WASHINGTON (Reuters) - President George W. Bush hosted the Dalai Lama on Tuesday despite China’s warning that U.S. plans to honor the exiled Tibetan spiritual leader could damage relations between Beijing and Washington.
Sources in the Dalai Lama’s office said the White House talks began shortly after 1 p.m.
The meeting was held on the eve of a congressional award ceremony for the Dalai Lama, but the Bush administration took pains to keep the encounter with the president low-key in an apparent bid to placate China.
Beijing has bitterly denounced plans for the Dalai Lama, who has lived in exile in India since staging a failed uprising against Chinese rule in 1959, to receive the Congressional Gold Medal on Wednesday.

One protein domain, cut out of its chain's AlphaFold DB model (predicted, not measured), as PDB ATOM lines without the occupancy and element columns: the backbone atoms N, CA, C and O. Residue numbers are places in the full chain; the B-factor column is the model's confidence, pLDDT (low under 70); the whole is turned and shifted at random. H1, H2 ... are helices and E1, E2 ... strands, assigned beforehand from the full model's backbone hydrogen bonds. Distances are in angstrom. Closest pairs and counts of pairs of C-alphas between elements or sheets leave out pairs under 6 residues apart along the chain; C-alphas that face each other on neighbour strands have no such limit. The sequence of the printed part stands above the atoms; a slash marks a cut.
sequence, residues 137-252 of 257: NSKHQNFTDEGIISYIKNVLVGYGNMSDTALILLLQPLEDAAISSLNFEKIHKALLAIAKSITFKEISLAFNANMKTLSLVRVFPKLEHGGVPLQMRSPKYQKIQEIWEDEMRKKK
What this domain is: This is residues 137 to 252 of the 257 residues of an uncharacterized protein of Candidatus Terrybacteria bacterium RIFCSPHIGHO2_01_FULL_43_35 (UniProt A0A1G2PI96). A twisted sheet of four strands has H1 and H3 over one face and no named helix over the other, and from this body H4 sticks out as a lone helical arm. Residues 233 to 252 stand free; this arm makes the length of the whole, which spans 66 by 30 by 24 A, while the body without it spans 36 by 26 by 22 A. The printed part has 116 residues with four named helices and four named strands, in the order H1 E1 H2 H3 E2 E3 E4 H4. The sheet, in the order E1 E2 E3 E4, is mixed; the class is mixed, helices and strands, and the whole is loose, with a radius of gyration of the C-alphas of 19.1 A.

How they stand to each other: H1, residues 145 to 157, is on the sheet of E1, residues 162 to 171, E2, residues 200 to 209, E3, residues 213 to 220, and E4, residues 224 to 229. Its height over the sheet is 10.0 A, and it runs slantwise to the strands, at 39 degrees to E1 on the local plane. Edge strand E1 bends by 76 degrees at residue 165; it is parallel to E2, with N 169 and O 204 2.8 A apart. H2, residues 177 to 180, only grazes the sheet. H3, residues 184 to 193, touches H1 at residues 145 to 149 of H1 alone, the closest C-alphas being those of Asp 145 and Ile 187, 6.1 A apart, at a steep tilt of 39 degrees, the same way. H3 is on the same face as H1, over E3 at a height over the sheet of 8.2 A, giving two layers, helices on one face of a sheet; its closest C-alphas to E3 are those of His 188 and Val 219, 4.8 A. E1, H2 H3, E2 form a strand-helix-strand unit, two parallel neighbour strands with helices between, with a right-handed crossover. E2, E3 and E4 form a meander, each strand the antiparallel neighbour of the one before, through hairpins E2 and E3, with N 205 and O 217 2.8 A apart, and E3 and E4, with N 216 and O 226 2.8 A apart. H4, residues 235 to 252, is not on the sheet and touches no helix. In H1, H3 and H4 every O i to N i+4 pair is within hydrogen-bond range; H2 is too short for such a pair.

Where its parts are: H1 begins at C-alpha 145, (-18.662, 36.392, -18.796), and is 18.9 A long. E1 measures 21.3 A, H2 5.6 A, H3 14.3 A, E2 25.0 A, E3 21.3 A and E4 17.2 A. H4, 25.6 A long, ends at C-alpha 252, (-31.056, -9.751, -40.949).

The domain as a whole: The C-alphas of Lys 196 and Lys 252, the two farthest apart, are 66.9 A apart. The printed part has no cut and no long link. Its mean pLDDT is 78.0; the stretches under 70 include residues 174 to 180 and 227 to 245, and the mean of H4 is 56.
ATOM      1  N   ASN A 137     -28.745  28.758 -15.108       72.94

Bush was scheduled to attend the ceremony on Capitol Hill, marking the first time a sitting U.S. president will appear in public with the Dalai Lama, a Nobel Peace Prize laureate whom China regards as a separatist and a traitor.
“We are furious,” Tibet’s Communist Party boss, Zhang Qingli, told reporters. “If the Dalai Lama can receive such an award, there must be no justice or good people in the world.”
White House spokesman Tony Fratto denied that Bush’s private meeting with the Dalai Lama, the president’s fourth since taking office, was meddling in China’s internal affairs.
But he insisted: “We respect the Chinese concerns. We do.”
Trying to play down the symbolism of the talks, Bush met the Dalai Lama in the White House residence instead of the Oval Office where he normally welcomes visiting world leaders.
White House staff took the unusual step of refusing to even say when the meeting would place. Reporters were not allowed to glimpse the two together, and no photographs were released.